Hi Jack, the scenario I have in mind is a member who is hospital (or home) bound for months, possibly even years at the end of his life. I assume he would desire to partake for the same reason every Christian does; the nourishing of the soul and strengthening of faith. You are right to point out that the consistory should not do this hastily, but proper self-examination is necessary for the member; our liturgical form is a help in this.
 

PaulCLawton

Puritan Board Freshman
We should be guarding against BOTH idolizing or fetishizing the sacrament, and trivializing or neglecting the benefit unique to the sacrament. You don't get a "different" Christ in the sacrament (than in the Word); but sometimes you get him better. So, a shut-in deserves as full a presentation of Christ as any other member gets, as far as is possible.

Don't merely "say" it's a worship service; it should BE a worship service, containing necessary elements. It should have a call to worship and a benediction, along with the Word preached conjoined with the sacrament administered. And how about a Psalm (Mt.26:30)?

It should be announced ahead of time for the sake of all the members of the congregation; and it should be "public" even if its in a hospital room, though possibly with space restrictions noted.

Rev. Buchanan this is helpful...I take your position to mean that it is not enough to include only an exposition of the Word and the proper administration of the sacrament (which in our case would include the use of the appropriate liturgical form) but all the necessary elements of a worship service. That puts my initial thoughts into a different context and I have less hesitation when considering it that way.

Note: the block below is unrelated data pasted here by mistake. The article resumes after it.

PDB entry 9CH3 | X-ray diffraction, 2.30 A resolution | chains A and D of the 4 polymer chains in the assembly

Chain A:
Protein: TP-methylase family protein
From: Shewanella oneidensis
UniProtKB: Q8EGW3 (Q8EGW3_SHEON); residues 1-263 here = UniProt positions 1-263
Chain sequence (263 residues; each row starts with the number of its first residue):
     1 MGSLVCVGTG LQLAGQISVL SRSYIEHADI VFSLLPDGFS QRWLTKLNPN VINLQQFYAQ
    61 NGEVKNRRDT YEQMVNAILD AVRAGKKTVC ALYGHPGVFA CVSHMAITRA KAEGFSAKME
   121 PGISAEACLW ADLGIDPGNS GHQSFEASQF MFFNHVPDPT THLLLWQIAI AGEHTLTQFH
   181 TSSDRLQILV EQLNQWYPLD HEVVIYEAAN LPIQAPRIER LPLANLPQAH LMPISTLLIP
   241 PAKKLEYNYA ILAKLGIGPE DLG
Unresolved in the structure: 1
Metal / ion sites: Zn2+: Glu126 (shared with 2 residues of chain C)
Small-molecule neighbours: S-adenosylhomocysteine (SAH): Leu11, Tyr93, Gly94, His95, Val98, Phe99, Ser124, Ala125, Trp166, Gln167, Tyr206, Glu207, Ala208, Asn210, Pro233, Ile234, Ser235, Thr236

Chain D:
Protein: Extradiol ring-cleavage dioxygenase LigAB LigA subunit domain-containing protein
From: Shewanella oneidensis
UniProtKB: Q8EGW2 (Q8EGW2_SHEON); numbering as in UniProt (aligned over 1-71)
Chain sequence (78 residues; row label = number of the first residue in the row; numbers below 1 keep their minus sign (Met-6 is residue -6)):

Puritan Sailor

Puritan Board Doctor
I've done it for shut-ins a few times. And I follow what you outlined above. There's an open invitation for church members to come. I try to have at least one elder with me. Usually we do it in the same day as we have communion in public worship. The service is short, Word (usually reviewing the passage and points from the sermon that Lord's day), Sacrament, and Prayer. My two cents...
 

KMK

Administrator
Staff member
Do you use the same elements as the worship service? Crackers and little cups? Or whatever is available at the hospital?
 

Edward

Puritanboard Commissioner
and it should be "public" even if its in a hospital room, though possibly with space restrictions noted.

Depending upon the patient's condition, he or she might be able to be taken to the hospital's chapel where the service could be held and a larger crowd assembled.

the scenario I have in mind is a member who is hospital (or home) bound for months, possibly even years at the end of his life.

That's going to be rare in most US hospitals. They are going to move folks out as quickly as they can to extended care facilities.

But I'll take it a step farther - why limit the worship services at the hospital or extended care facility to those times when a member is present?